Social Networks and Death

Cris (in the middle)

Now that I have hundreds of social media friends I try to keep up with every day, I’ve noticed that my view of the world is changing. A while ago three people in my network had someone close to them die unexpectedly in one week. Just today, two people I follow know someone who died. It freaks me out. Sometimes it seems as if people are dropping like flies. And then I remind myself that I just “know” a lot more people than I used to. The statistical death rate hasn’t increased, but my perception of it has.

I’m not sure if my new world view is more accurate than my old world view, but it feels more real. When flu season hit, I knew it. When there was a scary explosion in New York, I knew it. And I knew these things in a way that seemed much more personal than reading about them on Google News or

I remember having a similar feeling during the beginning of the Iraq war when I was reading the “Where is Raed” blog. It was a personal window into a situation that in the past I would have only heard about in the news. But now there are hundreds of “Raeds” pushing their perspective to me in 140 character bursts.

I wonder what the effects of this new, more “real” reality will be. And I wonder whether they will be lasting. Will people react more to catastrophes when they read about them from their online friends? Will I adopt a more live-for-the-moment attitude when I’m reminded so frequently that death lurks everywhere?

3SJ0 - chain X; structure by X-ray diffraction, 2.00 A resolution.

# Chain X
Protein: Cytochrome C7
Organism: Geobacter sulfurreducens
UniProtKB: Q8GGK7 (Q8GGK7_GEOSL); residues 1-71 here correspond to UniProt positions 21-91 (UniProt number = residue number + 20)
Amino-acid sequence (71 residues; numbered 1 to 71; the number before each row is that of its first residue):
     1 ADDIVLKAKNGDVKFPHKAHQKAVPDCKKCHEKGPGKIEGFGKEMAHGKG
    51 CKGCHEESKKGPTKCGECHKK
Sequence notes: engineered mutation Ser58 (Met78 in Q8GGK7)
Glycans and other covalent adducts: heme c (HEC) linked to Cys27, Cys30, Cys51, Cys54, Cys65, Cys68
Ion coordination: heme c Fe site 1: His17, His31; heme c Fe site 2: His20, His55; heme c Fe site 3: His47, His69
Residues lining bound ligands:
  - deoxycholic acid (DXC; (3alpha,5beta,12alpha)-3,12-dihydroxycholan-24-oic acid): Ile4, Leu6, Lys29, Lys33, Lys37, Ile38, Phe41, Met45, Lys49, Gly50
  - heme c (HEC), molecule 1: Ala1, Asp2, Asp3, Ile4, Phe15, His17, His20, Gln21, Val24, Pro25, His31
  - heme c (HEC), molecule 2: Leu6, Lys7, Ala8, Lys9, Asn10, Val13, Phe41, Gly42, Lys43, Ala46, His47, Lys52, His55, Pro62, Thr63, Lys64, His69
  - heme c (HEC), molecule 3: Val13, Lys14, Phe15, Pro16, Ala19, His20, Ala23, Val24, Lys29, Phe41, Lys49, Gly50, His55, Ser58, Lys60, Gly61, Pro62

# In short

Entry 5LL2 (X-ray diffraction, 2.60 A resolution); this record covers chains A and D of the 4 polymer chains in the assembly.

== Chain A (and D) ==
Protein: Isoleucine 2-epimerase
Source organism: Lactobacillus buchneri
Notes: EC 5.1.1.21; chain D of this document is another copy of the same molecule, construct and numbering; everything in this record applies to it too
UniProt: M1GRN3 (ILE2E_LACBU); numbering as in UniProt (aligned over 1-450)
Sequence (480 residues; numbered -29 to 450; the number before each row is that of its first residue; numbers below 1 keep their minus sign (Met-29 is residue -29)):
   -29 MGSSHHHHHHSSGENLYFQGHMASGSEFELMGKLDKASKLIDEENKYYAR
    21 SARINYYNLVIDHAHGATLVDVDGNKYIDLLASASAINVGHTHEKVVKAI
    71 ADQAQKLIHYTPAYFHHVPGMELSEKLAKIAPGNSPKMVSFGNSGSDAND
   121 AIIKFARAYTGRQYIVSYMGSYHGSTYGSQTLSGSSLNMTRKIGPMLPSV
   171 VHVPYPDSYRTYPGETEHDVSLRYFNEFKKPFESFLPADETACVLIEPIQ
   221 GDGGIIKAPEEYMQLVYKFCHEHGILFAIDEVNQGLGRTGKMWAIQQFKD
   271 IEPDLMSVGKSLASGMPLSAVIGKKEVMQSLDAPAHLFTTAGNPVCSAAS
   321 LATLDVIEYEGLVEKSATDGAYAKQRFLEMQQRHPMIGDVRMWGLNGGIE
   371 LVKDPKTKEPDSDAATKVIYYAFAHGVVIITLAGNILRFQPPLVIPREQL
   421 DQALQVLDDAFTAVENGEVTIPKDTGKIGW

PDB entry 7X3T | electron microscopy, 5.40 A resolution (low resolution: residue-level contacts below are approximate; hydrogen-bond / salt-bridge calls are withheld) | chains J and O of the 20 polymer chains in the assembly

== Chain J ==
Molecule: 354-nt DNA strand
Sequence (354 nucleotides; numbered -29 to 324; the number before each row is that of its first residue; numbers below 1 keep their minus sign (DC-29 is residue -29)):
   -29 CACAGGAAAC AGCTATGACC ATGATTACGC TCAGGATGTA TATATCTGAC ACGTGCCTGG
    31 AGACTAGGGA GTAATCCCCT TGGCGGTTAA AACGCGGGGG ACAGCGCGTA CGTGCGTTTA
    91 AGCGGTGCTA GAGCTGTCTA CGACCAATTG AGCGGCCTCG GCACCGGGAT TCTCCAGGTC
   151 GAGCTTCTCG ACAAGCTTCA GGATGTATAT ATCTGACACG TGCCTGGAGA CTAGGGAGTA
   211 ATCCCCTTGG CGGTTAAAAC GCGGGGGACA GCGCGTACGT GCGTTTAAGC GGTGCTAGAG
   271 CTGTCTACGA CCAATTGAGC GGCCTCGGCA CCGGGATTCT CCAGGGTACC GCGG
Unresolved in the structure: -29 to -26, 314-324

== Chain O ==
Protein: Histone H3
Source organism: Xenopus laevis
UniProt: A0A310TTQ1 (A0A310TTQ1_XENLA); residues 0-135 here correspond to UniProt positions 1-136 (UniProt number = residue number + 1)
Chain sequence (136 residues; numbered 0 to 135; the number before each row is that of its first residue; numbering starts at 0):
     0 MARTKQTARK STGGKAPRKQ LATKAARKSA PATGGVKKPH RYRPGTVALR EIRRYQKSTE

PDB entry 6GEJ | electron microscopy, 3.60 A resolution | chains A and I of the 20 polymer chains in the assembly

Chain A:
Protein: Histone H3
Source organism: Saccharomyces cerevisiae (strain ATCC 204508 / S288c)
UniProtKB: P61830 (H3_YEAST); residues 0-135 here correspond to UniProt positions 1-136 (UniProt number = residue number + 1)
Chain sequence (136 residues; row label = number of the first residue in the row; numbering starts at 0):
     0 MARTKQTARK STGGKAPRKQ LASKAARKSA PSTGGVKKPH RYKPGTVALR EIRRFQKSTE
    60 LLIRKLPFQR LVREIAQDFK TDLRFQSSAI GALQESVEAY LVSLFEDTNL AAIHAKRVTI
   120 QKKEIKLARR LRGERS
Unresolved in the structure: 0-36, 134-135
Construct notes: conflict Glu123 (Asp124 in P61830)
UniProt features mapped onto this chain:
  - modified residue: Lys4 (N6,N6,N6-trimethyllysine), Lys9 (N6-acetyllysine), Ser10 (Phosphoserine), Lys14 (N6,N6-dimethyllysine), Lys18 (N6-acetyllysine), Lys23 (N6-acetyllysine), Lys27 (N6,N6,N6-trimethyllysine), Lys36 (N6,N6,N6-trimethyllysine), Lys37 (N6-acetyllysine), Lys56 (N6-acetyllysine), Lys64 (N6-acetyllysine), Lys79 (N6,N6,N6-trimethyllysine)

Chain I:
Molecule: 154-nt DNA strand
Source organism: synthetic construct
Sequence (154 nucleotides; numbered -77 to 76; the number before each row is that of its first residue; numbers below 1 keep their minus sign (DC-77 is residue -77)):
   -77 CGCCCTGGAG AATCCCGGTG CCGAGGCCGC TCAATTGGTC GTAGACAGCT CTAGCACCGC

[Update October 4, 2010: Reissued in honor of my dear high school friend Cris Wittress who died suddenly a few weeks ago. We had lost track of each other and had just reconnected a bit. Before Facebook, I probably wouldn’t have even heard that she died. I’m glad that because of Facebook I have the opportunity to remember her with other old friends.]

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8 Responses to Social Networks and Death

  1. Adrian says:

    I can completely relate to this post. Twitter has drastically changed my life. I know so many more people, or at least feel like I know them because we share something common in Twitter. When people are very sick, or something upsetting has happened to them and they talk about it on Twitter it almost feels like it has affected you personally.

  2. Leigh Ann says:

    This was such an interesting blog post. I hadn’t really thought about it before, but, after being on Twitter for only two weeks (@FamilyDoctorMag), I totally understand what you mean. With the world so big and so interconnected now, it is really neat to be able to share mass experiences (like what’s going on in politics right now) with others on a more personal level. You get hints about other people’s thoughts. Such short, real-time posts are so … real. It’s hard to articulate. You did so very effectively.

  3. Temple Stark says:

    It has changed, but not quite in that way. I feel death pretty strongly anyway, perhaps because no one truly close to me has died, so it always feels raw.